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George Washington

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In January, 1778, France acknowledged the independence of the United States of America and entered into treaty with them. In the spring Sir William Howe resigned, and Sir Henry Clinton succeeded him in command. After wintering in Philadelphia, the British commander discovered that he could do nothing with his troops shut up in a luxurious city, while Washington was watching him in a strongly intrenched position a few miles distant, and with constantly increasing forces now trained to war; and moreover, a French fleet with reinforcements was now looked for. So he evacuated the Quaker City on the 18th of June, 1778, and began his march to New York, followed by Washington with an army now equal to his own. On the 28th of June Cornwallis was encamped near Monmouth, N.J., where was fought the most brilliant battle of the war, which Washington nearly lost, nevertheless, by the disobedience of Lee, his second in command, at a critical moment. Boiling with rage, the commander-in-chief rode up to Lee and demanded why he had disobeyed orders. Then, it is said, with a tremendous oath he sent the marplot to the rear, and Lee's military career ignominiously ended. Four years after, this military adventurer, who had given so much trouble, died in a mean tavern in Philadelphia, disgraced, unpitied, and forlorn.

The battle of Monmouth did not prevent the orderly retreat of the British to New York, when Washington resumed his old post at White Plains, east of the Hudson in Westchester County, whence he had some hopes of moving on New York, with the aid of the French fleet under the Count d'Estaing. But the big French ships could not cross the bar, so the fleet sailed for Newport with a view of recapturing that town and repossessing Rhode Island. Washington sent Greene and La Fayette thither with reinforcements for Sullivan, who was in command. The enterprise failed from an unexpected storm in November, which compelled the French admiral to sail to Boston to refit, after which he proceeded to the West Indies. It would appear that the French, thus far, sought to embarrass the English rather than to assist the Americans. The only good that resulted from the appearance of D'Estaing at Newport was the withdrawal of the British troops to New York.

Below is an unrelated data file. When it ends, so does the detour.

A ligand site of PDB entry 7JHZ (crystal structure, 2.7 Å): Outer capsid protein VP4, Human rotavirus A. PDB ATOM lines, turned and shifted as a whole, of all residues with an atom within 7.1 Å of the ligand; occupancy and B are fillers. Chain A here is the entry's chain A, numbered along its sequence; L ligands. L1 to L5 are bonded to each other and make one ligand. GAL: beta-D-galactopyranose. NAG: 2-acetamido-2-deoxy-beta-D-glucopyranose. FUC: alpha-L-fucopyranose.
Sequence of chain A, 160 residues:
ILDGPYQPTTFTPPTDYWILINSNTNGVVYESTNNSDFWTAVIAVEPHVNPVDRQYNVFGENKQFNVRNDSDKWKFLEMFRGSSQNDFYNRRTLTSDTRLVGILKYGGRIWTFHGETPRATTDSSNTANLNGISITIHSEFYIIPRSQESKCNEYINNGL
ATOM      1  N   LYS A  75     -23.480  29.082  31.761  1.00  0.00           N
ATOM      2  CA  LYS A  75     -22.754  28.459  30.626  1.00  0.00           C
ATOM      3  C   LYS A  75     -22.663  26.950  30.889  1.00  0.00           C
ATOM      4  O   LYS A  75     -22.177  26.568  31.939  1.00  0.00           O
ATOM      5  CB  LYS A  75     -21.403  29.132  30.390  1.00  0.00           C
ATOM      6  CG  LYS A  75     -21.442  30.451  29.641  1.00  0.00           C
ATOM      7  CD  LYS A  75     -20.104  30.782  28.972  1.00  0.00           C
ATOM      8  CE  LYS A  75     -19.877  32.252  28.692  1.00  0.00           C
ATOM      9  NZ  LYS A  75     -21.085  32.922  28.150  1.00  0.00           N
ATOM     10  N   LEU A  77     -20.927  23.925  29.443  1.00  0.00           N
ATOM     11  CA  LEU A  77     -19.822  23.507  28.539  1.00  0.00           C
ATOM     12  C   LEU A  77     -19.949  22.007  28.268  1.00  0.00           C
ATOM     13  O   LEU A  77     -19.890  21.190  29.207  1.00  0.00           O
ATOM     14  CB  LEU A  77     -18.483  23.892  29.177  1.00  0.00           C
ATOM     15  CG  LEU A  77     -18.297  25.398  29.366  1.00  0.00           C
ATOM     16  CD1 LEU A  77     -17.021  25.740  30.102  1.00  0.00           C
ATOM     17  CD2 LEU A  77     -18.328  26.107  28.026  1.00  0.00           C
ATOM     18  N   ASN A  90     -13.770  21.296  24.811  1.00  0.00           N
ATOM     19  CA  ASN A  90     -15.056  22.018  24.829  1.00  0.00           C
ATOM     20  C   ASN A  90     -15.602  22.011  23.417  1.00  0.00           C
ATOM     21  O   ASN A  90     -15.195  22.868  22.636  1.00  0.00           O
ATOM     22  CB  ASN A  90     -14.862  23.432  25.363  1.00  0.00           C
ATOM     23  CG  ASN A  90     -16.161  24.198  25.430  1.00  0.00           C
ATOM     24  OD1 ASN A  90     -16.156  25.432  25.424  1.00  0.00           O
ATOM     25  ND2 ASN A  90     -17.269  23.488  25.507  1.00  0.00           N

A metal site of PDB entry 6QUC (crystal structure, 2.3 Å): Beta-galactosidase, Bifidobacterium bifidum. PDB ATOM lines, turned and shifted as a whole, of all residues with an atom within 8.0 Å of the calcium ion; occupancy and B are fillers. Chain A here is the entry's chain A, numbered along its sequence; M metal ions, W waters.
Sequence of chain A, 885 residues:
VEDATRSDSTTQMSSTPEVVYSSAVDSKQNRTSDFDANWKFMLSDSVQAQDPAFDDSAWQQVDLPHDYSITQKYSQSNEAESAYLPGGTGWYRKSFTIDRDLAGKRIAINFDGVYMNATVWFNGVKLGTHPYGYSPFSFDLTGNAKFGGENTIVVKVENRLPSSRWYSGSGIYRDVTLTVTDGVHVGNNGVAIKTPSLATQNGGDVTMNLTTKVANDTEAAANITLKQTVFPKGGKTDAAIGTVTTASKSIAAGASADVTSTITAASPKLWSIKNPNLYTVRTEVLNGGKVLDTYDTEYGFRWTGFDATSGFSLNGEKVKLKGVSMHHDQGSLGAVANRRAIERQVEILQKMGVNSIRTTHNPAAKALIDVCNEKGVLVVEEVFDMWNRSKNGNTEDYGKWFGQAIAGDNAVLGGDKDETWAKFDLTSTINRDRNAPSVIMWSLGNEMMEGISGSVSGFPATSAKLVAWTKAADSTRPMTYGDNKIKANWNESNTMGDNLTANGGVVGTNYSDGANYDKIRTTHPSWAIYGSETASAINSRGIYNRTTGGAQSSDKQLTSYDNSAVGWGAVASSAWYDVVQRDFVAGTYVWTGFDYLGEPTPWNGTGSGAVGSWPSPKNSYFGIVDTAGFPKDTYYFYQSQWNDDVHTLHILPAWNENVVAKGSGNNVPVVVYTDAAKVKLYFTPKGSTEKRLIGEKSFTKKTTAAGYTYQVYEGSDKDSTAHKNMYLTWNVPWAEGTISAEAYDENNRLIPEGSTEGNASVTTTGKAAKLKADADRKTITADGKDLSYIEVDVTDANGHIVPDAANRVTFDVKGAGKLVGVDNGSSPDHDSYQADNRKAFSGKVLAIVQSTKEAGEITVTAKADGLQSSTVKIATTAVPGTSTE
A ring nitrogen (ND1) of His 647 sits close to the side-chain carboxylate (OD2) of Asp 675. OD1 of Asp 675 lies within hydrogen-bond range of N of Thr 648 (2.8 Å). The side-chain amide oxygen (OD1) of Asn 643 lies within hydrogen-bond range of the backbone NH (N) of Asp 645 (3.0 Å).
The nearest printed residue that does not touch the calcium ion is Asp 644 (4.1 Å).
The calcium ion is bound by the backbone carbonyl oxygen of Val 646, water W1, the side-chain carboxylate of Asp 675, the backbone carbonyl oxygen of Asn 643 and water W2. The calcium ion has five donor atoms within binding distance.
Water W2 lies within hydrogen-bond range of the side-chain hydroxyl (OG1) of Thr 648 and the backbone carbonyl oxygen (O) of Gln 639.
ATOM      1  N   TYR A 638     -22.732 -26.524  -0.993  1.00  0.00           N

It is singular that the positions of the opposing armies were very much as they had been two years before. The headquarters of Washington were at White Plains, on the Hudson, and those of Clinton at New York, commanding the harbor and the neighboring heights. Neither army was strong enough for offensive operations with any reasonable hope of success, and the commanding generals seem to have acted on the maxim that "discretion is the better part of valor." Both armies had been strongly reinforced, and the opposing generals did little else than fortify their positions and watch each other. A year passed in virtual inaction on both sides, except that the British carried on a series of devastating predatory raids in New England along the coast of Long Island Sound, in New York State (with the savage aid of the Indians), in New Jersey, and in the South,--there making a more formal movement and seizing the coast of Georgia and South Carolina. No battles of any account were fought. There was some skirmishing, but no important military movements were made on either side. Washington, in December, 1778, removed his headquarters to Middlebrook, N.J., his forces being distributed in a series of camps from the Delaware north and east to Rhode Island. The winter he passed in patient vigilance; he wrote expostulating letters to Congress, and even went personally to Philadelphia to labor with its members. Meanwhile Clinton was taking his ease, to the disgust of the British government.

There was a cavilling, criticising spirit among the different parties in America; for there were many who did not comprehend the situation, and who were disappointed that nothing decisive was done. Washington was infinitely annoyed at the stream of detraction which flowed from discontented officers, and civilians in power, but held his soul in patience, rarely taking any notice of the innumerable slanders and hostile insinuations. He held together his army, now chiefly composed of veterans, and nearly as numerous as the troops of the enemy. One thing he saw clearly,--that the maintenance of an army in the field, held together by discipline, was of more importance, from a military point of view, than the occupation of a large city or annoying raids of destruction. While he was well intrenched in a strong position, and therefore safe, the British had the command of the Hudson, and ships-of-war could ascend the river unmolested as far as West Point, which was still held by the Americans and was impregnable. Outside of New York the British did not possess a strong fortress in the country, at least in the interior, except on Lake Champlain,--not one in New England. West Point, therefore, was a great eyesore to the English generals and admirals. Its possession would be of incalculable advantage in case any expedition was sent to the North.

And the enemy came very near getting possession of this important fortress, not by force, but by treachery. Benedict Arnold, disappointed in his military prospects, alienated from his cause, overwhelmed with debts, and utterly discontented and demoralized, had asked to be ordered from Philadelphia and put in command of West Point. He was sent there in August, 1780. He was a capable and brave man; he had the confidence of Washington, in spite of his defects of character, and moreover he had rendered important services. In an evil hour he lost his head and listened to the voice of the tempter, and having succeeded in getting himself put in charge of the stronghold of the Hudson, he secretly negotiated with Clinton for its surrender.